Finding Alice

“Every time I close my eyes
It’s like a dark paradise
No one compares to you
But there’s no you,
Except in my dreams tonight.”
-Lana Del Rey


25. Chapter Twenty-Five

Jefferson didn’t know what he expected, but it wasn’t this. He hadn’t set foot in Wonderland in almost thirty years. When he was younger, Wonderland would change every so often. The most drastic of those changes happened with the Queen of Hearts usurped the Red Queen. Wonderland had shifted to accommodate her. Sometimes it did so for seemingly no reason at all. Roads would change from one side of the maze to the other. The sky would be a different color than the day before, or the location of mushroom patches or homes and burrows would change.

He was never there to see it happening with his own eyes. It always seemed to occur when he was gone, and none of Wonderland’s residence seemed to notice at all. Alice only remarked on it once or twice when he’d bring it up in his own confusion. She would just smile and say, “Looks much better this way, don’t you think?” and carry on whatever task they’d set out for. She never got lost, and once he got used to it, he started to wonder if it had ever changed at all.

They spent less and less time in Wonderland after Alice came to live with him in the Enchanted Forest. They did jobs in other lands when they needed the money to fund the building of their cottage. But for the most part, they’d spent the early days of their marriage focused only on each other. Until Alice’s supply of money began to dwindle.

Wonderland could be anything now, full of new and scary dangers. He could die. Or step through that portal and never see his daughter again.

But he trusted that Emma and her family would care for Grace if he never made it back. Alice was on the other side of that portal somewhere, and he couldn’t just stand around waiting for another chance. He didn’t know what state she might be in without a heart, but he had to bring her home. He’d never forgive himself if he didn’t try. He’d never be able to look Grace in the eyes and tell her that he’d never tried. Grace believed that true love would always find a way. He had to prove her right.

So he jumped.

The cold hit him like a wall when his feet touched the slippery earth. Instead of the place between worlds, he felt ice in his nose, and it was so sharp and sudden that he ended up on his knees, hands slipping over frost and ice on the road.

It was definitely still a road, winding and twisting its way down the hill to the hedges off in the distance. The sky was a deep dark purple, with swirling blue clouds that looked like the ending of a storm. Frost and snow had stuck to every surface. Blades of grass sagged onto the road from the weight. Everywhere he looked, Wonderland was pale and lifeless.

There was no color anymore. Even though everything on the ground was white, the land appeared hazy and dark. As if the sun could no longer penetrate through the angry clouds or dusty haze. The longer he stood there, the more he could make out Wonderland’s unique scents. But it wasn’t how he remembered it. It smelled like decaying leaves and rotten apples. Like an abandoned orchard left to ferment in the sun.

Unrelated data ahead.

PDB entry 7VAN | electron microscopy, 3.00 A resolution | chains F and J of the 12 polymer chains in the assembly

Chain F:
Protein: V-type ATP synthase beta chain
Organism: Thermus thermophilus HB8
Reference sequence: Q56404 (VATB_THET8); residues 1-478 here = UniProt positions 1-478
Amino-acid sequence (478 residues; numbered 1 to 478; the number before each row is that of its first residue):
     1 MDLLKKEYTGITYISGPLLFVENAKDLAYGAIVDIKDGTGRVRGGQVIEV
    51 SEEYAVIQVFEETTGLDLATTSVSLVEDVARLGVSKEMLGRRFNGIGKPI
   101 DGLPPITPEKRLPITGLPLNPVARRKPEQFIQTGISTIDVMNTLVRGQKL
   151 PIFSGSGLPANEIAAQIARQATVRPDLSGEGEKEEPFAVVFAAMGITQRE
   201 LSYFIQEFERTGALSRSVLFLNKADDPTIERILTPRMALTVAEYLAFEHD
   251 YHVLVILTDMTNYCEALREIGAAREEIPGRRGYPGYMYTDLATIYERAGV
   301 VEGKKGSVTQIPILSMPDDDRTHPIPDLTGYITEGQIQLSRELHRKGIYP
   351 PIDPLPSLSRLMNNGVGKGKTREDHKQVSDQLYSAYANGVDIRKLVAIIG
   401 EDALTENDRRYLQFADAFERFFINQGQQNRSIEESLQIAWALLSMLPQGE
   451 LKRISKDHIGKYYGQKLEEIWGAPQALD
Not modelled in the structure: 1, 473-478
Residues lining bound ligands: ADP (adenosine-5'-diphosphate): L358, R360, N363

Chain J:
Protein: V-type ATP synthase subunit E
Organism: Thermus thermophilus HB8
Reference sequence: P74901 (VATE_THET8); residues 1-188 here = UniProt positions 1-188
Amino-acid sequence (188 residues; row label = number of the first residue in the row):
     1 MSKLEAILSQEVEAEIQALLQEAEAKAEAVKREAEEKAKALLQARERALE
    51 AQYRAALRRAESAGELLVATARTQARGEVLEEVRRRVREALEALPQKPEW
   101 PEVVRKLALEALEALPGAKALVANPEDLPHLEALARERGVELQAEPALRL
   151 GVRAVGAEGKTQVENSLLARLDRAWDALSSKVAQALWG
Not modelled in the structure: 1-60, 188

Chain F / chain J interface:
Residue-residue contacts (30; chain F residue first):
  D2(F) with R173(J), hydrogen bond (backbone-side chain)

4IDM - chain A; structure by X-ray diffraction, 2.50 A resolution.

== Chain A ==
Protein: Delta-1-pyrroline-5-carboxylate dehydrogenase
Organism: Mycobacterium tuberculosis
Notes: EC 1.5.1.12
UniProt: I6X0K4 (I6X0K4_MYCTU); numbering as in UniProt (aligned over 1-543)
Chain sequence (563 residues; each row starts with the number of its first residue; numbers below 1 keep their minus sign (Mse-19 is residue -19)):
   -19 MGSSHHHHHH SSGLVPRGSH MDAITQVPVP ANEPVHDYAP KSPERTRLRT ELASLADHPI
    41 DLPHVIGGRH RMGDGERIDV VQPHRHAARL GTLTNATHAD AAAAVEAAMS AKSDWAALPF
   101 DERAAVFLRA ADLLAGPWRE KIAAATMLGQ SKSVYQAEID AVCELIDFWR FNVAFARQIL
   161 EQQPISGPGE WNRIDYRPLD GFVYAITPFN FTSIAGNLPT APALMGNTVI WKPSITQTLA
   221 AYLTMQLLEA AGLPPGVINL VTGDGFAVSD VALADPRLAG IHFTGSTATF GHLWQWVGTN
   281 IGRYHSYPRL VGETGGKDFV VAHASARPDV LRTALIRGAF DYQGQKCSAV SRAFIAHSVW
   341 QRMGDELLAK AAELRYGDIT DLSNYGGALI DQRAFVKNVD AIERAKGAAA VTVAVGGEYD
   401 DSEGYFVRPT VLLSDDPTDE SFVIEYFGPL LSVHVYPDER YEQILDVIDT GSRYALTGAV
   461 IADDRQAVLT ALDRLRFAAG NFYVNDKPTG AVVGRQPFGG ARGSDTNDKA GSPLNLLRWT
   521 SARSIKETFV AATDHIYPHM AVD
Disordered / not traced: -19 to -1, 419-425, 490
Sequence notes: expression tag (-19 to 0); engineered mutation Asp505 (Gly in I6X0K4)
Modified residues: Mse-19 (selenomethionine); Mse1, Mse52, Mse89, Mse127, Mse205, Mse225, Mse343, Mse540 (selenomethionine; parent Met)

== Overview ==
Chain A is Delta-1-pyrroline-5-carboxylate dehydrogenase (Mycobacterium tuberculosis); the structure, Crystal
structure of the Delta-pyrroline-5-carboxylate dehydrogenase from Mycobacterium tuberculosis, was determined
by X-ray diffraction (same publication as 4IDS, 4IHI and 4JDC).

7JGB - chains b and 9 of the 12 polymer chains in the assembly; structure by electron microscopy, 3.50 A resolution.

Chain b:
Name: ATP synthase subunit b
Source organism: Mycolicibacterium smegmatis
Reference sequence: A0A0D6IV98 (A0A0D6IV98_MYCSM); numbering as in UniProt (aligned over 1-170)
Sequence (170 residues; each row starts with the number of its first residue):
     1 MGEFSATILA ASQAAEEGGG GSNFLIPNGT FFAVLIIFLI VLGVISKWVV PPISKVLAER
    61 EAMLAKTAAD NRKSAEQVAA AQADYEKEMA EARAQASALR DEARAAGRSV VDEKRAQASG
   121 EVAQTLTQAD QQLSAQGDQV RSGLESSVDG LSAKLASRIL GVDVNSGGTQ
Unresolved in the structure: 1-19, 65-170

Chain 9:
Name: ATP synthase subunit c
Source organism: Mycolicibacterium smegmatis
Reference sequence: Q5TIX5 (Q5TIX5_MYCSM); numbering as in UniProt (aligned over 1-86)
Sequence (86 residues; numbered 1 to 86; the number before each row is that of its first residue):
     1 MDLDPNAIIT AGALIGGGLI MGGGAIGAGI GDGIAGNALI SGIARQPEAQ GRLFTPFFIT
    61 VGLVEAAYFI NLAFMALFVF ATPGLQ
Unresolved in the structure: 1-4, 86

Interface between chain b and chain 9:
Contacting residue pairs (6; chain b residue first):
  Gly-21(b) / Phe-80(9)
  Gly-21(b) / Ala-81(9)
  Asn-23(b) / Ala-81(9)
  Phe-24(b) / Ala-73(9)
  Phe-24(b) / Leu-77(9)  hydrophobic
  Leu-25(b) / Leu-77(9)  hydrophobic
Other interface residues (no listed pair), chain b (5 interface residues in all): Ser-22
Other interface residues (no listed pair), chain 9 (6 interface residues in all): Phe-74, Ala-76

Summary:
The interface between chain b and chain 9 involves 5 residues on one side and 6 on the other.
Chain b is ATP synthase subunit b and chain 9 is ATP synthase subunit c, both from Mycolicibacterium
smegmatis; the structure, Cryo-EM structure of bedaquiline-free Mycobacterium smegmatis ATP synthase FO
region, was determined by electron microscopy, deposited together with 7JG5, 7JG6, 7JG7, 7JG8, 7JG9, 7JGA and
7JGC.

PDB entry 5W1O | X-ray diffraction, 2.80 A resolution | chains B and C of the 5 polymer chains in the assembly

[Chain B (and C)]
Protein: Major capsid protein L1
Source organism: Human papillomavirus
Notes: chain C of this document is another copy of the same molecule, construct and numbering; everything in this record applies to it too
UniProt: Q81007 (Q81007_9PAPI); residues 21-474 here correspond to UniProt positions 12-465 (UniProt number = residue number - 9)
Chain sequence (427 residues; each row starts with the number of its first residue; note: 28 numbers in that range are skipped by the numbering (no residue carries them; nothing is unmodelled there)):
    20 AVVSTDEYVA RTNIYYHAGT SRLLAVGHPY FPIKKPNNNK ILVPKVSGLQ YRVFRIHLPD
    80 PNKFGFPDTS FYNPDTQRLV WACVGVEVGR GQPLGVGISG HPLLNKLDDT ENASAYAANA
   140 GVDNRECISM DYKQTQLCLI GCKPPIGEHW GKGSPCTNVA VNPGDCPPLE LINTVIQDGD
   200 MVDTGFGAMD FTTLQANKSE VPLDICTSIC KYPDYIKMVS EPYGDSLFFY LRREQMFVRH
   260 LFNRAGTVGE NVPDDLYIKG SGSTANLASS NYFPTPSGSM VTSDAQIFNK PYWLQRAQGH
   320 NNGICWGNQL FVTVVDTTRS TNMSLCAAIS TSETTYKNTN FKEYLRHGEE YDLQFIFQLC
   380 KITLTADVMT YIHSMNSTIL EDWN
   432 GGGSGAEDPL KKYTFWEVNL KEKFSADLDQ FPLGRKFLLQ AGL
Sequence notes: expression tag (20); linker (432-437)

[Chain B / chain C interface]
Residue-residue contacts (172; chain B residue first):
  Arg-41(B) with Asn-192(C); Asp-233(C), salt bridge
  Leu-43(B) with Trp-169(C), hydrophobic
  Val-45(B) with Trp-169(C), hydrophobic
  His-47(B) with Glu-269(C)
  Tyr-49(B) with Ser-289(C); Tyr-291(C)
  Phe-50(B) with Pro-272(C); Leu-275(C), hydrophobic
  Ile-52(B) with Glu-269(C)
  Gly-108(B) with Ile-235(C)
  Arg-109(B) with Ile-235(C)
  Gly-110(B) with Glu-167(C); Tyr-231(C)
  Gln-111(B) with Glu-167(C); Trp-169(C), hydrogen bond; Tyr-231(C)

He took a deep breath and tried to force himself not to breathe through his nose. He stood to his feet and headed slowly down the hill, slipping on the ice and trying not to touch anything to catch his balance. He didn’t know where to begin his search, but he hoped something familiar might spark an idea.

He wasn’t even sure what he’d do if he found her. The portal might not let them both back through. Maybe he could just force her through by herself. Give Grace a mother in exchange for a father.

He knew they’d be angry, both of them, if he made that choice. So he decided not to think about it until he absolutely had to. He would have to figure it out as he went along. For now, his goal was simple. He just needed to confirm that Alice was alive. Once he knew for sure, he could figure out what to do.

Wonderland was eerily silent, and it set his nerves on edge. Once or twice, he thought he heard whispering from deep within the forest of grass, but nothing appeared on the road for a long time. There were no footprints in the frost. It was as if the animals avoided the open road. He couldn’t even locate the patch of mushrooms they’d claimed as their own so many years before. Back when Wonderland was as vibrant and alive as Alice was.

Wonderland was dying. He could feel it as he walked. The bricks in the road crumbled and cracked beneath the frost. The weight of ice on the grass was too heavy for the blades. They sagged in the road, making the place even more wild and dangerous looking than he remembered. The sky churned, but no thunder rolled. It looked like the threat of a storm, with no knowledge of when it would begin. There were no birds, flowers, or animals; nothing but the quiet whispers of unfelt breezes and he slid along his way. Even the few mushrooms he encountered were soggy beneath a layer of frost.

“What happened here?” he asked, as he ran his fingers over a tall mushroom to wipe away the ice. The skin felt wrinkled and orange instead of the bright colors he remembered.

“You’re late,” a voice said from behind.

He jolted and spun, expecting the Queen’s guard or worse. But it was only a rabbit. Standing in the middle of the broken and cracked road. The rabbit wore a thick coat and gold-rimmed glasses but otherwise appeared like a perfectly normal rabbit. Albeit on the larger side. He was holding a pocket watch that Jefferson knew went counterclockwise but always seemed to make sense to everyone else.